Synchronous Error Passing vs Throwing

JavaScript performance comparison

Test case created by Athan Clark

Info

Here we will test to see if passing values and including the error is faster than throwing an error if one were to happen. In all these tests, an error will not be thrown/passed - to see real-world speeds.

Preparation code

 
<script>
Benchmark.prototype.setup = function() {
    var console = console ? console : { "log": function() {} };
   
    function recurse(loops) {
      if (loops >= 0) {
        recurse(--loops);
      } else {
        return 0;
      }
    }
   
    function cjsCallback(loops, callback) {
      if (loops >= 0) {
        cjsCallback(--loops, callback);
      } else {
        callback.call(null, 0);
      }
    }
};
</script>

Test runner

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Java applet disabled.

Testing in unknown unknown
Test Ops/sec
Try/Catch Recurse
try {
  recurse(10);
} catch(e) {
  console.log(e);
}
pending…
Instanceof/Return Recurse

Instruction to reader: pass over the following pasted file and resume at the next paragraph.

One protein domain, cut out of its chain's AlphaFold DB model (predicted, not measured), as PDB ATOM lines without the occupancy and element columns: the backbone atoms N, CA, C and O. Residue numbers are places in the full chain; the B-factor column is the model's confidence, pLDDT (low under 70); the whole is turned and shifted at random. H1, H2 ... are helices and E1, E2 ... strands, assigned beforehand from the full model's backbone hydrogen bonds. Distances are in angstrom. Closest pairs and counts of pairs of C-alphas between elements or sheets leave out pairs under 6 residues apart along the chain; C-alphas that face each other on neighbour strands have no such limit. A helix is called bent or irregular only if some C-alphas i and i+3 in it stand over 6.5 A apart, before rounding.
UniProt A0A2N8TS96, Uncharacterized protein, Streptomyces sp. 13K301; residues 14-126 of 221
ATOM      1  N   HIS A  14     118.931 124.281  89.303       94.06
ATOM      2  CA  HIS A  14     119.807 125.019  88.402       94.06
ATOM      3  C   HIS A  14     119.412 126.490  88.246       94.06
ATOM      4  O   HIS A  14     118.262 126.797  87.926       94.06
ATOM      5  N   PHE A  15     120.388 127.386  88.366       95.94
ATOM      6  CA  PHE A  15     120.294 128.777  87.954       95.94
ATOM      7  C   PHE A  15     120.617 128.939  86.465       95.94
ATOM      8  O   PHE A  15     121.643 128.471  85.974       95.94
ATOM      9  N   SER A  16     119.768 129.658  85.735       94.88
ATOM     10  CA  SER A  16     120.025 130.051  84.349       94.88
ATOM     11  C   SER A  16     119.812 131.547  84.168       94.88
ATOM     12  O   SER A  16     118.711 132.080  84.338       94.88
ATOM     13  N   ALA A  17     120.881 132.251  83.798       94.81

var res = recurse(10);
if (res instanceof Error) {
  console.log(res);
}
pending…
CJS Callback Recurse
cjsCallback(10, function back(err, res) {
  if (err === null) {
  } else {
    console.log(err);
  }
});
pending…
Try/Catch Anonymous
try { (function() {
(function() {
(function() {
(function() {
(function() {
(function() {
(function() {
(function() {
(function() {
(function() {
  return 0;
})()
})()
})()
})()
})()
})()
})()
})()
})()
})()
} catch(e) {
  console.log(e);
}
pending…
Instanceof/Return Anonymous
var res = (function() {
(function() {
(function() {
(function() {
(function() {
(function() {
(function() {
(function() {
(function() {
(function() {
  return 0;
})()
})()
})()
})()
})()
})()
})()
})()
})()
})();

if (res instanceof Error) {
  console.log(res);
}
pending…

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